Blame it on one of the worst, if not the worst outing of the season last night by a Baltimore Orioles starter, but we thought it would be a good time to take a look at the Orioles starting rotation and how they stack up against the American League as well as each other.
Incase you missed it, Chris Tillman had a horrific outing last night as he did not record an out in the second inning and allowed eight runs (six earned), but keep in mind, he did throw a complete game shutout in his previous outing.
Before we get into how each Orioles starter compares to each other, let's take a look at how the entire rotation stacks up against the rest of the American League.
Baltimore's starters have an ERA of 4.22 in 44 games and have tossed 254 innings, while allowing 119 earned runs, 29 home runs, 86 walks, and have struck out 201 batters.
Currently, the Orioles starters rank 10th in the AL in ERA, 14th in innings pitched ( all but two teams in AL have played more games than the Orioles 44, so that number is a little skewed with fewer games), have allowed the 7th most earned runs, the 6th most home runs, the 6th fewest amount of walks, and their 201 strikeouts rank 13th out of the 15 American League teams. Baltimore starters have allowed a .267 opponents batting average, which is 9th in the AL and there 1.38 WHIP is also 9th. Lastly, the Orioles starters have averaged 5.8 innings per start which ranks 8th in the AL.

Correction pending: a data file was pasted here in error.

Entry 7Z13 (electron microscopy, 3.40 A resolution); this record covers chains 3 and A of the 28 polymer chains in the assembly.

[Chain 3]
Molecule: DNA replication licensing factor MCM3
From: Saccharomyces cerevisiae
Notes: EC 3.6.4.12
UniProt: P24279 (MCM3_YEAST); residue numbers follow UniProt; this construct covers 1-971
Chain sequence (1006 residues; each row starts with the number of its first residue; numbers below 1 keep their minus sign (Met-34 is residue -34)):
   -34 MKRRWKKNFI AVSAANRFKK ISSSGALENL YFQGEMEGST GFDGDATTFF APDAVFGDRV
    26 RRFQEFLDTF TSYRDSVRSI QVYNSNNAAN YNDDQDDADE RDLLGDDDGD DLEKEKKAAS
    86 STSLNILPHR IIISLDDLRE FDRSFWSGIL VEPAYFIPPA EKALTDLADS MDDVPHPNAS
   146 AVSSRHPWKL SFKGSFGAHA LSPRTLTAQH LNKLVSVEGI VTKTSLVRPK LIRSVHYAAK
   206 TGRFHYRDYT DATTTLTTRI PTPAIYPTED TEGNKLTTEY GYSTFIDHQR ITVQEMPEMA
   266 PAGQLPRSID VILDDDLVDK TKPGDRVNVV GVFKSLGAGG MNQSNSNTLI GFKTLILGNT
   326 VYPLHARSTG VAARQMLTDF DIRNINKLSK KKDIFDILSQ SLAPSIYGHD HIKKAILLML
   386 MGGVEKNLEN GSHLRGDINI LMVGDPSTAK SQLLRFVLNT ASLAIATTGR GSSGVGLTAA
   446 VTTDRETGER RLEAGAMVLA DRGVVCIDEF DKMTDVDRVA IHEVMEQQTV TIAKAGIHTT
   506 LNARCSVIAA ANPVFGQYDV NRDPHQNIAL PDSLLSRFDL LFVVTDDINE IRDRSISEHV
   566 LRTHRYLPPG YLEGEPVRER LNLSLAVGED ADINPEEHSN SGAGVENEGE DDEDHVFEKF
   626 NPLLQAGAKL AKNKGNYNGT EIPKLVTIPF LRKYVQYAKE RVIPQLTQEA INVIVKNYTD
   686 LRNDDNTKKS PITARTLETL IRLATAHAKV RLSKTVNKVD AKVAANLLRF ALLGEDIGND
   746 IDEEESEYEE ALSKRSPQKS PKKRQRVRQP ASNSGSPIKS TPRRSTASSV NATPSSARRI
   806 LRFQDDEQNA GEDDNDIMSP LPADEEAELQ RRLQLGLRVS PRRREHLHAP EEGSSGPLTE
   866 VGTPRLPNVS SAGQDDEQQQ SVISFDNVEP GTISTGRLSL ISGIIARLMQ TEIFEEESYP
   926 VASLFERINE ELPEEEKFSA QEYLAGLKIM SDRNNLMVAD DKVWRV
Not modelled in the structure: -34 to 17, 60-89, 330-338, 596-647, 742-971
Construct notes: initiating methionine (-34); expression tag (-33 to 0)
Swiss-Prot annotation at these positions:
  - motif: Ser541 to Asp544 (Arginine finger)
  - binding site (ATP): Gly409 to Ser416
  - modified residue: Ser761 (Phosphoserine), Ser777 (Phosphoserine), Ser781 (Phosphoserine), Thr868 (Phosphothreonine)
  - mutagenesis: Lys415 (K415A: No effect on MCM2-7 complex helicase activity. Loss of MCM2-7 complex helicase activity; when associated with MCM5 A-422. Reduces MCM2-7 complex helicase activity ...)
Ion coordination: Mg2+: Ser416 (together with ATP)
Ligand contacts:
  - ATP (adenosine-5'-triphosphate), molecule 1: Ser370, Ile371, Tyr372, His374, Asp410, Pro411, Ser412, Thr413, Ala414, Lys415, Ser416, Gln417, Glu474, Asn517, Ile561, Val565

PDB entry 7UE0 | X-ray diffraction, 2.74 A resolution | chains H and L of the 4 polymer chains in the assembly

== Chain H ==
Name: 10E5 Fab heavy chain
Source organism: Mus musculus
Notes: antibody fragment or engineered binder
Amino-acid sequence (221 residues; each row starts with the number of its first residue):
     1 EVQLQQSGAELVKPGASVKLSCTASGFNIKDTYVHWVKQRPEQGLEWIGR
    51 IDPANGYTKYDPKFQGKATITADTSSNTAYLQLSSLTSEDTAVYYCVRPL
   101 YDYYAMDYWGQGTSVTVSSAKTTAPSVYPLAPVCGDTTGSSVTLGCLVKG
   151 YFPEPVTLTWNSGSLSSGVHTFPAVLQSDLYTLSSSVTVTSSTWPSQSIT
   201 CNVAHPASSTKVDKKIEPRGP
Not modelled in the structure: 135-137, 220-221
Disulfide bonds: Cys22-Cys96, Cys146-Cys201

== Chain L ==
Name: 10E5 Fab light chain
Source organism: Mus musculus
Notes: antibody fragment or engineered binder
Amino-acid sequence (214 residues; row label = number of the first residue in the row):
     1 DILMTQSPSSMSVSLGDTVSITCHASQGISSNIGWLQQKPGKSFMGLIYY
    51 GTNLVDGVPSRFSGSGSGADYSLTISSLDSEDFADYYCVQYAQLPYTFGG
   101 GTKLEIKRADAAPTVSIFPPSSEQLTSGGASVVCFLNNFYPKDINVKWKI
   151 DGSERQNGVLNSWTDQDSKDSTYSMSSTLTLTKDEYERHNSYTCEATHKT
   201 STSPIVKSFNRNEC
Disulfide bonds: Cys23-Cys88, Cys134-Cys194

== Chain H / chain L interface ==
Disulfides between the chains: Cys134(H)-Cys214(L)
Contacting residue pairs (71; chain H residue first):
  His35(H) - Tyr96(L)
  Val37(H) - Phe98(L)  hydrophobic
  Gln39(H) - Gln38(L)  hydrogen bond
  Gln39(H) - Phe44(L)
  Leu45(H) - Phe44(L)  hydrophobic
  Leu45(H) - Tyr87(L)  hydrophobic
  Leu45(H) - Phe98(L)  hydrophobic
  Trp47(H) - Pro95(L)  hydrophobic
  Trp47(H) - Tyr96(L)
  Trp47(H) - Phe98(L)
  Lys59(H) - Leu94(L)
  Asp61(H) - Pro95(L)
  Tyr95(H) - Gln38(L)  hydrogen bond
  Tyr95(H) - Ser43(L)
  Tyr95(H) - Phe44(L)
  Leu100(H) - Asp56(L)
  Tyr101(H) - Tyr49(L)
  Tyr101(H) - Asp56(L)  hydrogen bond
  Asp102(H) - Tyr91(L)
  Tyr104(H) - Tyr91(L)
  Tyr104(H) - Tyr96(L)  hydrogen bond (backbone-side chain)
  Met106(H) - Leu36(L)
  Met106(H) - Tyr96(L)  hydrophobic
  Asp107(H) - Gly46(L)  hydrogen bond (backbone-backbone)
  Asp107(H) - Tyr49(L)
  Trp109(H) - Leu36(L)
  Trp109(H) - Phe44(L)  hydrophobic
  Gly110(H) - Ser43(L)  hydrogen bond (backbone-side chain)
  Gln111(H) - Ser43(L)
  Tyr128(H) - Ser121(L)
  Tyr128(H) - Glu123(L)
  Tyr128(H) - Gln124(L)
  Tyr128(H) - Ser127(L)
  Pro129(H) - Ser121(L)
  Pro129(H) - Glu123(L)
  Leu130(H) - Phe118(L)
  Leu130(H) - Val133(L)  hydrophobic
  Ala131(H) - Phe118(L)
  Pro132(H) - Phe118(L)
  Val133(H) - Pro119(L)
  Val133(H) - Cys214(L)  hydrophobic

So as you can see, the Orioles starting rotation is in the middle of the pack in most categories, especially those that do not directly relate to the amount of games they have pitched, meaning innings. Yes we understand all pitching stats relate to the amount of games you pitch, but you understand what we are saying.
Overall the starting rotation does need to be better, but being in the middle of the pack is, believe it or not, an improvement from last year when the Orioles found themselves near the bottom in most pitching categories, so they have improved over last year.
So that is how they look as a whole against the rest of the AL, but how do each Orioles starters compare to each other. For the sake of this comparison, we will not include Kevin Gausman, who made one start, as the other five starters have made the remaining starts for this team.
So there are the numbers, are you surprised by any of them? Some may be surprised to see just how good Norris has been for the Orioles as it is easy to see that right now, Norris is the actual ace of the staff and his WHIP of 1.13 is very good. Tillman's start last night greatly hurt his innings per start number as he was averaging 6.3 innings per start prior to last night.
Each member of the rotation, with the exclusion of Norris, can get better and needs to get better. Now there are encouraging signs as both Chen and Gonzalez have been much better recently and outside of his last start, Jimenez has been much better in May than he was in April.
Whether you think someone stinks or not in the rotation, keep in mind that there is no one knocking down the door in AAA Norfolk with their numbers and even Gausman is struggling to get going with the Tides, so this is your starting rotation for the time being with only an injury looking to lead to a change.
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